• Leading global companies have replaced plastic (or were performing trials to replace plastic) with paperboard to reduce their environmental impact. For example, Sweden’s largest cinema chain, SF Bio, was replacing all of its plastic cards with paperboard. Replacing plastic with a non-fossil material is currently a popular trend, especially in packaging.


  • Cascades (Kingsey Falls, QC) acquired the White Birch, Bear Island manufacturing facility in Virginia for $34.2 million (USD). The newsprint paper machine on the site will be reconfigured to produce high quality recycled lightweight linerboard and was expected to generate 400,000 tons annually. The conversion would require a further investment of $275-$300 million, with production set to begin in 2021.
  • A campaign by the Canada Revenue Agency touting the environmental benefits of going paperless fell on deaf ears. Taxpayers were encouraged to file online and eliminate paper filing. The results showed about a 1% increase in online filing. The reasons cited included paper documents being considered safer, consumers’ distrust of corporate environmental claims, and the environmental impact of electronic communications.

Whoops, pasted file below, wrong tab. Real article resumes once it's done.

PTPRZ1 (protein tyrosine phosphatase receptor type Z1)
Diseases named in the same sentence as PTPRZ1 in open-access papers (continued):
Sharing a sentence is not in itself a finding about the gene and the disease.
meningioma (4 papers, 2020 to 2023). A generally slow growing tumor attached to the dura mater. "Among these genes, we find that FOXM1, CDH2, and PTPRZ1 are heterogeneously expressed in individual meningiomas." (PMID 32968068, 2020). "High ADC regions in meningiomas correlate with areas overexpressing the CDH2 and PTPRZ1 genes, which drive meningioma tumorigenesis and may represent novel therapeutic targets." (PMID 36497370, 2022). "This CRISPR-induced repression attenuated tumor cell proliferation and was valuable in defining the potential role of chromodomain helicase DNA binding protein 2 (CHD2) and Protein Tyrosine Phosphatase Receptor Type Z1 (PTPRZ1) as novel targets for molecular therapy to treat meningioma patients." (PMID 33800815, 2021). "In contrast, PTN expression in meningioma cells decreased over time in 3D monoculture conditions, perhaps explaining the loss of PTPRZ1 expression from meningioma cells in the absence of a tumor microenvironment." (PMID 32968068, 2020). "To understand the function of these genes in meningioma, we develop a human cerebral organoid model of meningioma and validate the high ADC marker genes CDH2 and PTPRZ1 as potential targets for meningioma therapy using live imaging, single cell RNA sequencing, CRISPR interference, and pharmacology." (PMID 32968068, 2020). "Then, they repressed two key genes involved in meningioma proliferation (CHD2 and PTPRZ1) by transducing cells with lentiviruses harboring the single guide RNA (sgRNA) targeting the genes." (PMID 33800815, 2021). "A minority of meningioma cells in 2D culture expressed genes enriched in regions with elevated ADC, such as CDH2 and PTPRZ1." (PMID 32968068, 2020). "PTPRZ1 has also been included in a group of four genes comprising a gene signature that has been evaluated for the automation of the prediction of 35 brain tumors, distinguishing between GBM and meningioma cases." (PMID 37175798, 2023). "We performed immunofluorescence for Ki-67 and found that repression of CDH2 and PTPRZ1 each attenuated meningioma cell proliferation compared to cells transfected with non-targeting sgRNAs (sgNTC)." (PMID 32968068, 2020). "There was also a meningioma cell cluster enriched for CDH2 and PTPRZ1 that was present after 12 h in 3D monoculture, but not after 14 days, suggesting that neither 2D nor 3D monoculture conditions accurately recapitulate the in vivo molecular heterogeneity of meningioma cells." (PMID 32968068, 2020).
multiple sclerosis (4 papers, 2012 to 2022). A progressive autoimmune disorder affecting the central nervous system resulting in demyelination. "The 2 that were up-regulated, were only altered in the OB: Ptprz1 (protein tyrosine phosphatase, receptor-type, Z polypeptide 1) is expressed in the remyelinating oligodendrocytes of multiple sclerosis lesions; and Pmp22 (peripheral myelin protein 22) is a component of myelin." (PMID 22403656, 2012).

• OEMs Durst and OMET formed a strategic partnership in North America that allowed OMET exclusive access for sales of the Durst Tau product line, with full implementation expected by September. The new partnership will provide label printers with combined digital and flexo printing expertise from a single source.


  • Rotating postal strikes across Canada began. Both Canada Post and CUPW had been negotiating since November of 2017. CUPW members were previously locked out in 2011-2012. At press time, strike actions continued at various targeted locations.
  • Amazon launched its Frustration-Free Packaging program to help reduce packaging waste of e-commerce shippments for its vendors. Amazon required that specific products sold arrive at its fulfillment centres in specially certified packaging. The packaging doesn’t require any shipping preparation or an overbox to be applied, and the vendor can retain its own branding. The deadline to comply was August 1, 2019.
  • Epson opened its new Technology Center in Carson, California showcasing unique Epson printing solutions and applications – including dye-sublimation, signage, photography, colour label and direct-to-garment printing solutions. The center allowed customers to output their own files and also featured factory-automated robots.